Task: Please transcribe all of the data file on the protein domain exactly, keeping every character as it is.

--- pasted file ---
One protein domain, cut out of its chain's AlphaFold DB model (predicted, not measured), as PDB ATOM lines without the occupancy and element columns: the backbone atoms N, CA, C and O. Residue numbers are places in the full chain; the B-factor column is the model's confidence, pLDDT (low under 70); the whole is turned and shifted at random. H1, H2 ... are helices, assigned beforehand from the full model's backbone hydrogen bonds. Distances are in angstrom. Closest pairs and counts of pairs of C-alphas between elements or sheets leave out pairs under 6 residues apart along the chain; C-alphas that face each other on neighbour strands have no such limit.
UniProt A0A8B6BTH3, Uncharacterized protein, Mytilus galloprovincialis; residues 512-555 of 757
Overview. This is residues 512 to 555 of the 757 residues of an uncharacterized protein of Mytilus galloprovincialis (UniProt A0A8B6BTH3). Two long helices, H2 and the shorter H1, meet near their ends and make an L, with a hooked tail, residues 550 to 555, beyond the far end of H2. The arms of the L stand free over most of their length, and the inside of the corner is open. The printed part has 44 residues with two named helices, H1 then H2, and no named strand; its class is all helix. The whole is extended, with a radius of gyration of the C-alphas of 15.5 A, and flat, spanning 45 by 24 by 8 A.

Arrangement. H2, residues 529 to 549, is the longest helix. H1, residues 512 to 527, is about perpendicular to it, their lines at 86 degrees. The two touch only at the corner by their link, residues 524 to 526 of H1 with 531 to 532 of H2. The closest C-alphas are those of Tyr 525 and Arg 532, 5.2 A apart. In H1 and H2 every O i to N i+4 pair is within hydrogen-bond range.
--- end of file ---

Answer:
One protein domain, cut out of its chain's AlphaFold DB model (predicted, not measured), as PDB ATOM lines without the occupancy and element columns: the backbone atoms N, CA, C and O. Residue numbers are places in the full chain; the B-factor column is the model's confidence, pLDDT (low under 70); the whole is turned and shifted at random. H1, H2 ... are helices, assigned beforehand from the full model's backbone hydrogen bonds. Distances are in angstrom. Closest pairs and counts of pairs of C-alphas between elements or sheets leave out pairs under 6 residues apart along the chain; C-alphas that face each other on neighbour strands have no such limit.
UniProt A0A8B6BTH3, Uncharacterized protein, Mytilus galloprovincialis; residues 512-555 of 757
Overview. This is residues 512 to 555 of the 757 residues of an uncharacterized protein of Mytilus galloprovincialis (UniProt A0A8B6BTH3). Two long helices, H2 and the shorter H1, meet near their ends and make an L, with a hooked tail, residues 550 to 555, beyond the far end of H2. The arms of the L stand free over most of their length, and the inside of the corner is open. The printed part has 44 residues with two named helices, H1 then H2, and no named strand; its class is all helix. The whole is extended, with a radius of gyration of the C-alphas of 15.5 A, and flat, spanning 45 by 24 by 8 A.

Arrangement. H2, residues 529 to 549, is the longest helix. H1, residues 512 to 527, is about perpendicular to it, their lines at 86 degrees. The two touch only at the corner by their link, residues 524 to 526 of H1 with 531 to 532 of H2. The closest C-alphas are those of Tyr 525 and Arg 532, 5.2 A apart. In H1 and H2 every O i to N i+4 pair is within hydrogen-bond range.